Generic drugs are lifesavers for most Americans who cannot afford high-priced brand-name drugs.

Last month, the Association for Accessible Medicines (AAM) found that generic drugs and biosimilars have saved the US healthcare system around $338 billion in 2020.

In the United States, prescription drug prices are 2.5 times higher compared to other countries. A Gallup survey found that nearly 23% of Americans said they could not afford to fill a prescription drug at least once in the last 12 months due to high prices.

Generic drugs are around 80% to 85% cheaper than their brand-name counterparts are, but experts have raised concerns over the quality of these drugs, especially the ones that come from China and India.

Another problem is not all generic drugs are made equal, as some of them can be more or less potent, while others may contain impurities.

The United States is heavily dependent on China and India for its supply of generic drugs and active pharmaceutical ingredients (APIs). However, there have been some regulatory issues in these nations.

For instance, in 2010, 64% of foreign manufacturing plants had never been inspected by the FDA, and in 2015, 33% were still yet to receive a visit from regulators, according to Pharmaceutical Technology.

Dr. Michael White, Chair of the Department of Pharmacy Practice at the UConn School of Pharmacy, has written extensively about the drug generic drugs quality issues, which are manufactured outside of the United States.

He said, “Overseas, they usually have several weeks’ worth of lead time, where they know that on these dates, the inspectors are going to be coming.”

“It remains to be seen whether or not the inspections that are occurring overseas are of the same quality of the ones inside the US because if you know what those issues are, you have time to get all your paperwork in order and make sure your facility is sparkling clean,” he added.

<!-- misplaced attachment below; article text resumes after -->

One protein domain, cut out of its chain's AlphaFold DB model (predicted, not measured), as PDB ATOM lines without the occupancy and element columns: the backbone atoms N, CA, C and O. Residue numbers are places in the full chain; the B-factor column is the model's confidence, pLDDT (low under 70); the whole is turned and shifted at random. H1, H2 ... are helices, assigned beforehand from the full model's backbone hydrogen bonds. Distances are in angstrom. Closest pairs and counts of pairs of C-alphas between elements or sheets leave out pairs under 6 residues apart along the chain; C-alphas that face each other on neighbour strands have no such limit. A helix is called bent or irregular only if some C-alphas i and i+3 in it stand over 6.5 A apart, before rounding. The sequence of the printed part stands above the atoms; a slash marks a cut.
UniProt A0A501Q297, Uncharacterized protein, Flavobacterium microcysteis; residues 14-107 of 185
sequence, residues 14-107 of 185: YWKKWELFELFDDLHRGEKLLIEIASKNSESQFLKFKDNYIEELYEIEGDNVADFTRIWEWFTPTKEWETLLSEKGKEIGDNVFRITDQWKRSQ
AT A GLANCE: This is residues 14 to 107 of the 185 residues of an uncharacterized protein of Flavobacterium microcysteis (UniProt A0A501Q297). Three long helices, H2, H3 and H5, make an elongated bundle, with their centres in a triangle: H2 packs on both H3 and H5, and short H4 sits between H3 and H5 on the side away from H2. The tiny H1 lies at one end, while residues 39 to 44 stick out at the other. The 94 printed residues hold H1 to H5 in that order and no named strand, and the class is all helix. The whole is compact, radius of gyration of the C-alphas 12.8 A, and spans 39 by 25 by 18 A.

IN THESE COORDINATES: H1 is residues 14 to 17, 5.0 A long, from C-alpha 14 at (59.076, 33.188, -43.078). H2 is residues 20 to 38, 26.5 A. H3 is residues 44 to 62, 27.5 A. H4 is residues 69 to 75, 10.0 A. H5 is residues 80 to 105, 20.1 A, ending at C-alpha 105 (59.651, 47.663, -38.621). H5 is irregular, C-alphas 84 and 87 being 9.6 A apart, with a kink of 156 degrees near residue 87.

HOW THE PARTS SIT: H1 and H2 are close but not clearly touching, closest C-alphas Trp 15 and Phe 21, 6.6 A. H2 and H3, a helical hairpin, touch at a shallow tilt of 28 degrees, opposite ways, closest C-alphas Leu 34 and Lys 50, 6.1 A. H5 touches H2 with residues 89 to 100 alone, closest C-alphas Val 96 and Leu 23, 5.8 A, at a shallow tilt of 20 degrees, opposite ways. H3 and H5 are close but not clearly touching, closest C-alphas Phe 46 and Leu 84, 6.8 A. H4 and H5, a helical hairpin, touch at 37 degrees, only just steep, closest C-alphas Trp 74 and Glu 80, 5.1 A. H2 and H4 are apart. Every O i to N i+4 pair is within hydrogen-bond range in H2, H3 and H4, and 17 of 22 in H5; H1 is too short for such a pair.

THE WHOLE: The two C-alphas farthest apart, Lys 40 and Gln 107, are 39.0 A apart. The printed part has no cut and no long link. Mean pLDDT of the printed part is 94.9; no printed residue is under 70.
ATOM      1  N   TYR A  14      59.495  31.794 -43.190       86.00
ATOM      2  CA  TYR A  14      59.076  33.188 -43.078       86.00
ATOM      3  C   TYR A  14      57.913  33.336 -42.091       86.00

There have been instances in the past. For example, in 2004, Ranbaxy, an Indian drug manufacturer, had its plants banned from supplying generic drugs to the United States because the company had fabricated drug test reports and knowingly distributed low-quality drugs.

After this incident, the FDA improved its monitoring of overseas manufacturers. Still, there are challenges of properly regulating generic drugmakers outside of the United States.

Dr. White explained, “A lot of that parity is because they’re dropping the number of inspections for manufacturers inside the United States, to be able to have enough inspectors to be able to do the inspection elsewhere.”

Meanwhile, the Food and Drug Administration (FDA) is focusing on inspecting and evaluating high-risk facilities to prevent quality issues.

An FDA spokesperson told Pharmaceutical Technology, “The FDA’s global inspection and facility evaluation efforts focus on higher-risk facilities to prevent, uncover and correct data integrity issues and manufacturing problems.”

“We also monitor reports from industry, patients, and healthcare providers to identify and to resolve quality problems and concerns,” the spokesperson added.

Ensuring safe and effective generic drugs is now the utmost priority of the FDA. The FDA is closely assessing and monitoring generic medicines and their manufacturers through its Generic Drugs Program.